When Sharpe first arrived on the scene at Test level it was the likes of Eales and his fellow Queenslanders Tim Horan, Toutai Kefu and Chris Latham who he turned to for guidance.
“The Queensland guys really helped me make the transition into Test rugby and then further down the track too I learned from guys like Steve Larkham and George Smith,” he said.
“I thought the way John Eales managed men around rugby on and off the field was outstanding.
“He’s a guy I still ask for advice these days. He’s a great fella and he understands people and has been great for my career.”
Sharpe has played with plenty of champions over the years but says it’s hardworking and unheralded players like prop Bill Young who he remembers as one of his favourite and most admired teammates.
“They’re the guys that you want to play with. Those guys who do the hard stuff nobody sees. Bill Young used to put his body on the line and is the type of bloke you really appreciated as a teammate,” Sharpe said.
“George Smith was another guy who didn’t get enough credit. He put his body on the line for the team whenever he played and he just got on with it.”
He’s run into some pretty handy opponents too and Sharpe rates South Africa’s Victor Matfield as the best lock he’s come up against.
“He was composed, talismanic and was a great organiser of lineouts in any team he played in and he was skilful too,” Sharpe said.
Sharpe played in three World Cups and his most memorable game came from the 2003 tournament when Australia scored an upset 22-10 win over the All Blacks in Sydney.
“It was the circumstances behind the win. New Zealand put 50 points on us in the last Bledisloe and they had gone on a record run,” he said.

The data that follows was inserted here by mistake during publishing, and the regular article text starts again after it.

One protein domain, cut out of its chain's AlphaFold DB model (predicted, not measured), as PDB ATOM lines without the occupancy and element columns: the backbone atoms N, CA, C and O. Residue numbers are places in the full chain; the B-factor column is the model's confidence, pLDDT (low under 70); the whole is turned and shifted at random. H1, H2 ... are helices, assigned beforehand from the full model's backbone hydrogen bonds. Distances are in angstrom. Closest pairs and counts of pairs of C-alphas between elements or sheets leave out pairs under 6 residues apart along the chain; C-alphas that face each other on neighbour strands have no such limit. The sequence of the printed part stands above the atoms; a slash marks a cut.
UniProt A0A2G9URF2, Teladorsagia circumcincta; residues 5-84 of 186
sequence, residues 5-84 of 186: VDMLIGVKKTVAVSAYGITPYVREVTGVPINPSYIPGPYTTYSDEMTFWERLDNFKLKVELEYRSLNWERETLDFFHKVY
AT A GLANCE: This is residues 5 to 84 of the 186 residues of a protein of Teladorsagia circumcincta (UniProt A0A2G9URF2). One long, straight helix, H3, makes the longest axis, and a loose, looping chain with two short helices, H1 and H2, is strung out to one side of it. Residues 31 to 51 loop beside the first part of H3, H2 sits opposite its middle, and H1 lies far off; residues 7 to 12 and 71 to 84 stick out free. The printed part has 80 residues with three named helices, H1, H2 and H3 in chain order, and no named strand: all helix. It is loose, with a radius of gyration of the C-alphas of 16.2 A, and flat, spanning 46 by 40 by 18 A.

“No one else in that stadium thought we were going to win except for the guys on the field and even then we probably had a few guys that didn’t.
“It’s just the way we adapted our game plan and executed it that makes that game so special. It was a pretty precise bit of rugby.”
He believes it’s just a matter of time before the Wallabies will be challenging the All Blacks regularly after losing 14 of their past 18 clashes with New Zealand.
“They’re in a period where they’ve got a lot of experienced players around. You don’t win a World Cup without a grizzly team that’s been around for a long time that’s been through their share of heartbreak,” Sharpe said.
“What they are also doing is bringing in a lot of young guys and you can see they’re doing a good job with that right through their system.
“But Australia is going to get to that point as well once we’ve settled on five States playing in the competition.
“As our depth increases you put structures in place which allows that development.
“There’s no doubt about it, we have to cut our own path and see what works for us and to make it an even better system. Those works are in progress.”
Sharpe will move into the resources sector post rugby but says he will be involved in the game in some capacity in the future.
He hopes to be remembered as a player who always gave his best.
“If one of my teammates in the future is asked what I was like to play with, I’d hope they’d say he was a bloke who I wanted to play with and I wanted to play for. That would keep me happy.”